"I do not think you are making policy in a laboratory. You take into account the surrounding environment. You take into account the success of a certain approach or not.

"Did that approach (of not talking) yield too many dividends? Well, you have to make your assessment of that. I think the decision to re-engage with Pakistan and to talk about the issues that divide us, that create a gulf between us, to reduce the trust deficit, as the two prime ministers said, I think is a very realistic approach to dealing with problems with Pakistan," Rao said.

She agreed with former Home Secretary GK Pillai`s assessment that the 26/11 trial has not moved an inch.

"Well, it depends on how you look at it. From one angle certainly it has not moved an inch. I am not denying that. There has been a very glacial pace to this whole process as far as the 26/11 trials are concerned.

"But let me tell you what kind of feedback we got from the Pakistanis at this round. And they spoke of the need to discuss all the serious and substantive issues between the two countries and that terrorism was at the forefront of this,"
Rao said.

’NSG decision not end of the road’
India has said that the recent decision of the Nuclear Suppliers` Group on transfer of sensitive technology was "not the end of the road" and the new rules, which are not in the public domain yet, need to be studied before drawing any conclusion.

"First of all let me say that these guidelines have not been published in open text as yet. We need to study that more fully and we need to draw our conclusions from that," Nirupama Rao told the TV channel.

On former Atomic Energy Commission Chairman Anil Kakodkar`s remarks that the new guidelines amounted to "betrayal", she said she would not use similar terminology.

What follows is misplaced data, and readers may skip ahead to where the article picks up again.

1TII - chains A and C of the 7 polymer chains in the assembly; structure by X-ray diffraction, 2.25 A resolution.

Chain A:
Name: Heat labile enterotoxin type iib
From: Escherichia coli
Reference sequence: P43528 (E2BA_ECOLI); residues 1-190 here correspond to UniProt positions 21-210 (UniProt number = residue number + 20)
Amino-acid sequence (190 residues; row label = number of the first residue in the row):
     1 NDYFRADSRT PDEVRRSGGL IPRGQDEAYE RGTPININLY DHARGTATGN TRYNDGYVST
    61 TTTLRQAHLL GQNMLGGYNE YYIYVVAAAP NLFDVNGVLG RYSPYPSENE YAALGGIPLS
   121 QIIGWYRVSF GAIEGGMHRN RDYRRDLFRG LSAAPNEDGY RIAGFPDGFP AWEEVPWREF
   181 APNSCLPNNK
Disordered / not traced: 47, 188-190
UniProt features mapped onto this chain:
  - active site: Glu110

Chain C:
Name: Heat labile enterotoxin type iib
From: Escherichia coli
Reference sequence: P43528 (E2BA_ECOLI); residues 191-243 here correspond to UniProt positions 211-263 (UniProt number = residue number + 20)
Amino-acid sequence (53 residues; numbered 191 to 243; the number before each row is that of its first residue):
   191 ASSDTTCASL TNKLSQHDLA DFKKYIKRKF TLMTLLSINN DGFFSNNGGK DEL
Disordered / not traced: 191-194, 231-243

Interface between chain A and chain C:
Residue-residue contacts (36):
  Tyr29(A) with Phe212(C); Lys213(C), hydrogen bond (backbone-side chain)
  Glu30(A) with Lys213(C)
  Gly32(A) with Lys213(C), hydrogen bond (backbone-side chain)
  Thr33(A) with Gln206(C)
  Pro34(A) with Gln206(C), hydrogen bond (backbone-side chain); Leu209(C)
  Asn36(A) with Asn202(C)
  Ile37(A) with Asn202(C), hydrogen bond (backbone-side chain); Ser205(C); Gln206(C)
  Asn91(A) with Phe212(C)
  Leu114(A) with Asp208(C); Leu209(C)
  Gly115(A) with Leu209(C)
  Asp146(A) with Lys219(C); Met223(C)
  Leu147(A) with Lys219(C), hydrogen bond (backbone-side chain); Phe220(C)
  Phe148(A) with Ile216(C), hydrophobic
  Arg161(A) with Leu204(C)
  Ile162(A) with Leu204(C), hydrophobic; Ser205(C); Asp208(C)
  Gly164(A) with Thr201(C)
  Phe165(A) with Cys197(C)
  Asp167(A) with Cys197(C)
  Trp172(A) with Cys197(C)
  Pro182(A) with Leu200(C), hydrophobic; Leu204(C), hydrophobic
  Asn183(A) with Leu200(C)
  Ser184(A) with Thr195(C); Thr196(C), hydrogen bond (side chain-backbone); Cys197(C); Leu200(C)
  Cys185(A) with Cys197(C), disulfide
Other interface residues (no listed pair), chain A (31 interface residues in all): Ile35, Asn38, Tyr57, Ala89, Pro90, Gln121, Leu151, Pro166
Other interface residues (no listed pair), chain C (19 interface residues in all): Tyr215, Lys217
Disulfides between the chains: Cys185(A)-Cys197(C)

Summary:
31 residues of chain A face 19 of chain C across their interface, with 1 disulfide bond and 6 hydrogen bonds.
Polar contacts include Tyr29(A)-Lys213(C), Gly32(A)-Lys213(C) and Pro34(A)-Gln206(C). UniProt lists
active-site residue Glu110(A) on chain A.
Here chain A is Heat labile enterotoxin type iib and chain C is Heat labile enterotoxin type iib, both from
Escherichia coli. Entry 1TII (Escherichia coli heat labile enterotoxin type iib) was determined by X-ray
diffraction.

"As a professional engaged in this process, I think the latest NSG decision is not the end of the road. It is not set in stone," Rao said.

The NSG last week decided to push for more stringent norms that govern technology transfer for enrichment and reprocessing technology. This decision has raised concerns about its impact on the landmark civil nuclear deal India
signed with the US.

The Foreign Secretary indicated that India could leverage its burgeoning nuclear power sector.

"The whole issue of full bilateral civil nuclear cooperation, the fact that India has the potential to develop 60,000 MW of electricity from nuclear energy by 2030. So, this is a dynamic process. We have an expanding nuclear industry.

This is a great attraction to the rest of the world," she said.

Rao said she has confirmation from the US, France and Russia that they stood by the committments they made to India at the time of entering into civil nuclear cooperation agreements and that there was "no dilution of these

"I think pledges deserve to be honoured and everything we are hearing from the French, from the Americans, from the Russians would suggest that their commitment to full bilateral civil nuclear cooperation and keeping in mind, and let me say this, the clean exemption that was given to us in September 2008, will be taken forward," she said.

Asked whether India failed to prevent the new NSG guidelines from being adopted, Rao said it was not a question of failure.

"You have look at this as a dynamic process. Let me say one thing very clearly, and I will repeat myself on this, that the international nuclear order will change in India`s favour. And I am sure of that," she said.

"I am very confident and very clear about the strengths that we have. I think people seem to think that this is the end of the road. It is not the end of the road.

"I think we have a tendency to proclaim defeat at every such turn. I think that is not the way. In situations such as this which are dynamic situations, nothing is set in stone. Interests prevail, reciprocities prevail, commitments prevail," Rao said.